The other 3 criteria in their Smart Filter—analytic validity, clinically significant, and clinically actionable—are the equivalent of motherhood, apple pie, and the American flag in this debate. To their credit, the authors are quick to point out how difficult the concepts of clinical significance and actionability are, but there is more to the story.
Here is where the authors' (and just about everyone else's) failure to acknowledge the difference between the clinic and research really emerges. Suppose a patient had a family history of an early onset, fatal disease and went to her physician to find out if she were at risk. A salient point here is that the patient initiated the request—she wanted to know. The request is not the end of the matter either. The ethical physician should not just answer the question, but should talk with her about why she wants to know and the potential implications of finding out her risk, both positive and negative, to assist the patient to make the choice that is best for her. Regardless of whether the patient ultimately decides to get the information she seeks, the physician has a commitment to the patient to stand by her through what follows.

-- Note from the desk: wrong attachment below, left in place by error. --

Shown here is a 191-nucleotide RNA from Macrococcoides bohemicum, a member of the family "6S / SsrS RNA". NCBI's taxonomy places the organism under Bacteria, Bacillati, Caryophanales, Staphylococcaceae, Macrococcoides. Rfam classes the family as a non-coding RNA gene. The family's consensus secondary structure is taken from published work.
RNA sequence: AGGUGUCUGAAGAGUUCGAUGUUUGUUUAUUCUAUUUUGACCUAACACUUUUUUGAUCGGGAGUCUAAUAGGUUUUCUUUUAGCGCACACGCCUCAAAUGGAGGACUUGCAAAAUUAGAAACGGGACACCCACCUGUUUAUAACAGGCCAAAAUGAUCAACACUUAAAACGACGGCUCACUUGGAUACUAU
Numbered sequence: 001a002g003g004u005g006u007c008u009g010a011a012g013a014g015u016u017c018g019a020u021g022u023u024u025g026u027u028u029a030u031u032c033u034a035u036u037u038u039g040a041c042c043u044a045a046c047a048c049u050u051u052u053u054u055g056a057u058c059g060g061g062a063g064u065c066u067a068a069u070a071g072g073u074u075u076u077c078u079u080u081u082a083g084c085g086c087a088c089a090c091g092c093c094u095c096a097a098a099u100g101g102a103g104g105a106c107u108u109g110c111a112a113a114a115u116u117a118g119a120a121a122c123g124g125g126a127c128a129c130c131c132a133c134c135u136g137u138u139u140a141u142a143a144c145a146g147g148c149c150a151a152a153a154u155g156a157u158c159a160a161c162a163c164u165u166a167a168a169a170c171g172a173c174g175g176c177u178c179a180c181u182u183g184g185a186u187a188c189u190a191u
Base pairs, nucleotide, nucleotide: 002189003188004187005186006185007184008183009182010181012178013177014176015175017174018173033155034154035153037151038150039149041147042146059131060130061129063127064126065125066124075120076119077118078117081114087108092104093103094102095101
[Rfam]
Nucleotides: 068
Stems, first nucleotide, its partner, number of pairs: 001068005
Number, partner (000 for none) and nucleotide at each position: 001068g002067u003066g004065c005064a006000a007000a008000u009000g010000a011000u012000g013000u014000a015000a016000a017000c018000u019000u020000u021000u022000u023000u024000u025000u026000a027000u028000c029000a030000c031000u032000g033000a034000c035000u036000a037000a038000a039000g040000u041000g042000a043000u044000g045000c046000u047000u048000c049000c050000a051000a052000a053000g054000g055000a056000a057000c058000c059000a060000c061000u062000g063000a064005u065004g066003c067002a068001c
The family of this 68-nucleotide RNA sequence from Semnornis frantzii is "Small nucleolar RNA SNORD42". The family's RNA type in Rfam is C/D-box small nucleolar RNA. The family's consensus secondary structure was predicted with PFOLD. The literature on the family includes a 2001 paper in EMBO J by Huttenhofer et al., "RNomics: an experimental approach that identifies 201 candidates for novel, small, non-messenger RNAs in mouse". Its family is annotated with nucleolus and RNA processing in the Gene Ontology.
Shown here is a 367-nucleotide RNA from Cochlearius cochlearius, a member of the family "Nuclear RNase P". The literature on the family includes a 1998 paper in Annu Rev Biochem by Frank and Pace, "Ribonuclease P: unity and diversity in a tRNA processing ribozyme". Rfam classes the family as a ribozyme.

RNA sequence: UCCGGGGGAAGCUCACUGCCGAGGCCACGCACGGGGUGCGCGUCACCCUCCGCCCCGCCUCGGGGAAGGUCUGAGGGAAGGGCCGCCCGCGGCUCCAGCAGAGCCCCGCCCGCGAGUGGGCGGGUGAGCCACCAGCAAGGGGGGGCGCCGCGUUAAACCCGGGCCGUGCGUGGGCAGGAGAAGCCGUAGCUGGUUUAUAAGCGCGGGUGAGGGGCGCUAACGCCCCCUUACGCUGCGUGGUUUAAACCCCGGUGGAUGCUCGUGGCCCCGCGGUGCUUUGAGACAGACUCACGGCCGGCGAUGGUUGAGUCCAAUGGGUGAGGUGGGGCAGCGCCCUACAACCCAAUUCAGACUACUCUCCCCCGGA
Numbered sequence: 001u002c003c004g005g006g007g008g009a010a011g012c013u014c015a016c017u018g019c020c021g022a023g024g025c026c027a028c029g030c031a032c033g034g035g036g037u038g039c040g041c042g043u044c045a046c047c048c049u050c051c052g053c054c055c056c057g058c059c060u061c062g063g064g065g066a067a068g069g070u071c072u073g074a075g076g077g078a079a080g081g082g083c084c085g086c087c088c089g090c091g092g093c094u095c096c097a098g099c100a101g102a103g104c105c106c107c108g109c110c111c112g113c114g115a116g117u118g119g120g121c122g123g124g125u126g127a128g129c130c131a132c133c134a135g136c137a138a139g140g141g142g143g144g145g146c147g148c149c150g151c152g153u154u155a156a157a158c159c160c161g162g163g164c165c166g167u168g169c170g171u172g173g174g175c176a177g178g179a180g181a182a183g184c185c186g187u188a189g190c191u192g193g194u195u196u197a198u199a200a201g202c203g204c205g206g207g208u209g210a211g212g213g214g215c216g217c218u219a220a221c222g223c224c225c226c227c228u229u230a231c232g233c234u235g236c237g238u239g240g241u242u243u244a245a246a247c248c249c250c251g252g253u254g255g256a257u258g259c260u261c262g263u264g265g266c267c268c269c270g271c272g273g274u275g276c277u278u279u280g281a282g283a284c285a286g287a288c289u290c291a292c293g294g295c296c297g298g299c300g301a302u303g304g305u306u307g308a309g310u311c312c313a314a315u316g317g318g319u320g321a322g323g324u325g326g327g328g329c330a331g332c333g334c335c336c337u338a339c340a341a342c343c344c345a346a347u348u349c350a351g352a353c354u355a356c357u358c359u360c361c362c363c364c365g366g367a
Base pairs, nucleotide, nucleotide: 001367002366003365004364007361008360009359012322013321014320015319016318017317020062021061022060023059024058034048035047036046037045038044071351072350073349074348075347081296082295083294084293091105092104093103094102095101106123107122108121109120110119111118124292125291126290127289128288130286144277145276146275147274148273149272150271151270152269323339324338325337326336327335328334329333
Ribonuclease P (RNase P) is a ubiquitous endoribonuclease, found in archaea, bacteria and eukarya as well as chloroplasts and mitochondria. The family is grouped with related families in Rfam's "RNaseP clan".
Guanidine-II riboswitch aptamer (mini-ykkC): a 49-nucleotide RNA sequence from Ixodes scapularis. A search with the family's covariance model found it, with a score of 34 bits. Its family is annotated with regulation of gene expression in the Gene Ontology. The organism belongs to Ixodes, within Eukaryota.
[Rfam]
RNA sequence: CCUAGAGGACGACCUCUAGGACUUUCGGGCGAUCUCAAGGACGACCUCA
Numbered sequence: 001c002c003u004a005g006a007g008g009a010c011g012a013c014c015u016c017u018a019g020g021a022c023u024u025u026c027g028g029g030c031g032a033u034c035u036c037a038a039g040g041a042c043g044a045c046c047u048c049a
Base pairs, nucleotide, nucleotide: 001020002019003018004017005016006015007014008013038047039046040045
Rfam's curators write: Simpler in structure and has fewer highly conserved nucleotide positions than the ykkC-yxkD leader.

By contrast, the vast majority of research results are not sought specifically by the patient/research participant. Here, the NCI's experience with the issue of mistaken diagnoses leads them to overgeneralize their analysis. In the NCI's case, their biobanks can be seen as part of the continuum of the patients' care. Mistaken diagnoses of the original cancer detected early on in the process of intake quality control (QC) are more analogous to the role of expert clinical review than the discovery science that follows QC. Indeed, the clinician–scientists who do the QC are often the same nationally known experts who review clinical specimens in response to specific requests. Returning information about mistaken diagnoses detected during initial QC, particularly when the mistakes are potentially life threatening, is ethically defensible because it is so much closer to clinical care than to research. But disease-oriented research biobanks represent a small part of biospecimen research.